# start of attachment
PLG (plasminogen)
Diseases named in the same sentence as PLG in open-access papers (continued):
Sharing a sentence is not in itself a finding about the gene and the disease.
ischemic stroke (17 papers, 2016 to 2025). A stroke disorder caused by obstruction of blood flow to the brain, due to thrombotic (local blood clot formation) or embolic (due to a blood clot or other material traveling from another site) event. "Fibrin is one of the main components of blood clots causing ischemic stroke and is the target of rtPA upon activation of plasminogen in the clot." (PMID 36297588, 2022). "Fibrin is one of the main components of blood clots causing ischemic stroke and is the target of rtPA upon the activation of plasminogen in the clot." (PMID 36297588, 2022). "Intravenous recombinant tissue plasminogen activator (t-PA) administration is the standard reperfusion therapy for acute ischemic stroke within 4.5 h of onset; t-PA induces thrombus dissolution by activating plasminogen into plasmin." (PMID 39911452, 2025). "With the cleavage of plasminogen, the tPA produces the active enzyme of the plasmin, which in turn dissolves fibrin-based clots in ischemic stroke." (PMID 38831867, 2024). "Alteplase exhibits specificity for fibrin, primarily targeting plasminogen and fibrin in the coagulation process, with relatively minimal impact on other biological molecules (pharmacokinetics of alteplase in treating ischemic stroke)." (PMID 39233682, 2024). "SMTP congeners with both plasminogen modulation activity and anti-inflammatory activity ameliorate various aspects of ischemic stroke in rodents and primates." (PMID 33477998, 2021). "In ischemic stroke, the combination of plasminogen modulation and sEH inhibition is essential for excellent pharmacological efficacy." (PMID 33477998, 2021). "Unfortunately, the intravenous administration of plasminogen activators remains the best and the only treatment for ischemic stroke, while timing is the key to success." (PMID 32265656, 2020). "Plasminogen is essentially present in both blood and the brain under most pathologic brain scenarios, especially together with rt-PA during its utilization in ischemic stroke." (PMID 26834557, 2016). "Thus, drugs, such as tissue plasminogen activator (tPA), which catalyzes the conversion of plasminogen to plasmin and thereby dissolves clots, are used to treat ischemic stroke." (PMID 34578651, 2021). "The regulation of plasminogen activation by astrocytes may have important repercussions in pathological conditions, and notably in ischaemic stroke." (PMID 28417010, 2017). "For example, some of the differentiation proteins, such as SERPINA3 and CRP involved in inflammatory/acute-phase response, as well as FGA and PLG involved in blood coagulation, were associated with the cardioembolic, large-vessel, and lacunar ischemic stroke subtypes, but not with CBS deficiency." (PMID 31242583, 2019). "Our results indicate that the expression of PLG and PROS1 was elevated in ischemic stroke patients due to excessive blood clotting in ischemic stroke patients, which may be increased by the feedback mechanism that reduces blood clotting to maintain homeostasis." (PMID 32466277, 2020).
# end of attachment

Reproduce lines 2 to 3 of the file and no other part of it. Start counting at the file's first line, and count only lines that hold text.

Diseases named in the same sentence as PLG in open-access papers (continued):
Sharing a sentence is not in itself a finding about the gene and the disease.